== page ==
M-Theory Audio [Release date 30.11.20]
Progressive Rock’s most famous unknown band, Scardust, released their second album, Strangers, to widespread critical acclaim in November last year. It was an unauspicious time to be releasing new product. Consequently, the label has “re-released” the album this month, clearly hoping to build commercial success on the back of an uninterrupted series of glowing reviews.
The sheer breadth and width of the music and lyrics – written by vocalist Noa Gruman and unofficial member, Orr Didi – pushes “progrock” beyond conventional boundaries. This is a “Tales of the Estranged” album, where events unfold as told by each side of the “Strangers’” story, with each chapter painted from a musical palette filled with classical colours and hard rock textures.
Guitars, bass, keys, a string quartet and a spectral choir take us worryingly close to symphonic sensory overload at times, but Gruman’s soaring vocals act as our guide … follow me and you’ll be just fine. As concepts go, this one has stamina.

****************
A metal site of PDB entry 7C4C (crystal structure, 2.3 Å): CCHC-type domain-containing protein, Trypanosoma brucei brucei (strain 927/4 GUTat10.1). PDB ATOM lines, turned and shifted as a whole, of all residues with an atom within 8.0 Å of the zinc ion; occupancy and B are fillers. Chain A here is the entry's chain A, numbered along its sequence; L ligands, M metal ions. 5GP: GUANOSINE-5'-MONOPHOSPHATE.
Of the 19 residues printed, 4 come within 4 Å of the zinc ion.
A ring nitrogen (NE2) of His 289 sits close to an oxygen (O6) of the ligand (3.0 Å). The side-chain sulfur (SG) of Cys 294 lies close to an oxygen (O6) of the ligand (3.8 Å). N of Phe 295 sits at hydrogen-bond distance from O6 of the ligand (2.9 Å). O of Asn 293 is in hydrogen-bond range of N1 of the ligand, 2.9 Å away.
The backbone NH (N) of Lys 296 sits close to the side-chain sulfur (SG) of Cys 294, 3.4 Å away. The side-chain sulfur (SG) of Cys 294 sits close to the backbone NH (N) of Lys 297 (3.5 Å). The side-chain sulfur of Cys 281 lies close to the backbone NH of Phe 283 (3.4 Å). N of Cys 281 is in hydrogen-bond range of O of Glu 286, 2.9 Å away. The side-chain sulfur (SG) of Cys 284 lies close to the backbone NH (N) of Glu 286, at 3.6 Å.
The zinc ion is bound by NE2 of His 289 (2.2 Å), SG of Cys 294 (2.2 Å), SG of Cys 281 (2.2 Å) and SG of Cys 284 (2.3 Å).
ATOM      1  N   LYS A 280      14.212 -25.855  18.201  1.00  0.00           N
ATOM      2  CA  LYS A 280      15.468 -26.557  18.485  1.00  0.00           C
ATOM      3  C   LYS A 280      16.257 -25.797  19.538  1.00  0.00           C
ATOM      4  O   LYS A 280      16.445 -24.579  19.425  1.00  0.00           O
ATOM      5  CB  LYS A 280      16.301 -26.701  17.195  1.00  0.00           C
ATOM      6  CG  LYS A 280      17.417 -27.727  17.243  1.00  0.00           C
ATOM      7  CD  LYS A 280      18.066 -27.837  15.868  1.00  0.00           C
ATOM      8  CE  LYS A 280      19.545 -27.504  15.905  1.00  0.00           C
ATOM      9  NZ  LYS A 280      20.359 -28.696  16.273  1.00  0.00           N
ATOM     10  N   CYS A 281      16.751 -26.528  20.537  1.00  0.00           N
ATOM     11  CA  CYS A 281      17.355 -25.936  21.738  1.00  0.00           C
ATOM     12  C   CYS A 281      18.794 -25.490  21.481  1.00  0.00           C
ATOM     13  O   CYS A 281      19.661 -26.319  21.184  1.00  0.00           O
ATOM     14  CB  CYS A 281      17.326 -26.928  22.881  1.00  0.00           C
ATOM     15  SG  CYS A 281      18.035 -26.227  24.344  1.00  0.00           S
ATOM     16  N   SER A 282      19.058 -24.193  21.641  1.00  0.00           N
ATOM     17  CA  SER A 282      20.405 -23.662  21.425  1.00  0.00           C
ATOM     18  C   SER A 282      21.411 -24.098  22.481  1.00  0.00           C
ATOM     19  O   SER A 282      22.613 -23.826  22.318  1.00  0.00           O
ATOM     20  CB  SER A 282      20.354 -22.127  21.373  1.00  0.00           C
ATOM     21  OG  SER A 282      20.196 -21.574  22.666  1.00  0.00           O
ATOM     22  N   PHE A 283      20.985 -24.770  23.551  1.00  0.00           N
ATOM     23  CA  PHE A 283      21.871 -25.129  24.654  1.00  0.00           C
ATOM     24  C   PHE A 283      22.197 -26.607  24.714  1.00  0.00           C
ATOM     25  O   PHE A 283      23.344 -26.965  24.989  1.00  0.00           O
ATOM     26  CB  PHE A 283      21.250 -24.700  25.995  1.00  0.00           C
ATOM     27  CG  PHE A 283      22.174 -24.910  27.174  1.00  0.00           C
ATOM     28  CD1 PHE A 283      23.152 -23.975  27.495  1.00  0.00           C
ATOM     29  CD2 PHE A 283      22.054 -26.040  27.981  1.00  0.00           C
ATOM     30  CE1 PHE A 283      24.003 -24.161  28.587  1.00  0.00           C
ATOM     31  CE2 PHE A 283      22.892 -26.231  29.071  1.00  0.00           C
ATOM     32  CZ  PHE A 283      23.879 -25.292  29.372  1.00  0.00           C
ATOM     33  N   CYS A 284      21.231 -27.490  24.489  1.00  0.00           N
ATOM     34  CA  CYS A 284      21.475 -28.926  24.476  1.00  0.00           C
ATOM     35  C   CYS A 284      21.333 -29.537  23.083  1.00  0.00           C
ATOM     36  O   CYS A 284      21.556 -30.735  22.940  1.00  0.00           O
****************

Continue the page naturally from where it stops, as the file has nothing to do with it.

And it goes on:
Melodies come and go, some hit you between the eyes, others orbit in ever decreasing circles, negotiating slick (sometimes dizzying) time changes, eventually to crashland in your subconscious.
To pick a standout track from an album of standout tracks is impossible, but . . .
‘Break The Ice’ and ‘Addicted’ are sweet triumphs of invention and a lot of daring. We’ve heard these ingredients before, well used by Progrock bands, but not assembled in exactly this manner. These arrangements push the word ‘inventive’ to breaking point. And at times, in parts, songs like ‘Tantibus 2′ and ‘Under’ recall ELP in content and execution.
There isn’t a dull moment, and there are some truly great ones. And the fact that several tracks, like ‘Concrete Cages’ and ‘Over’, take time to reveal themselves is no accident – the effort required to get there is part of the payoff.
At a point in time when superlatives have been devalued by overuse, it’s no exaggeration to say that Strangers, the album is immense – an extraordinarily rich, intoxicating, complex mix of progressive rock styles and sources. If this one doesn’t do it, nothing will. ****1/2
Review by Brian McGowan
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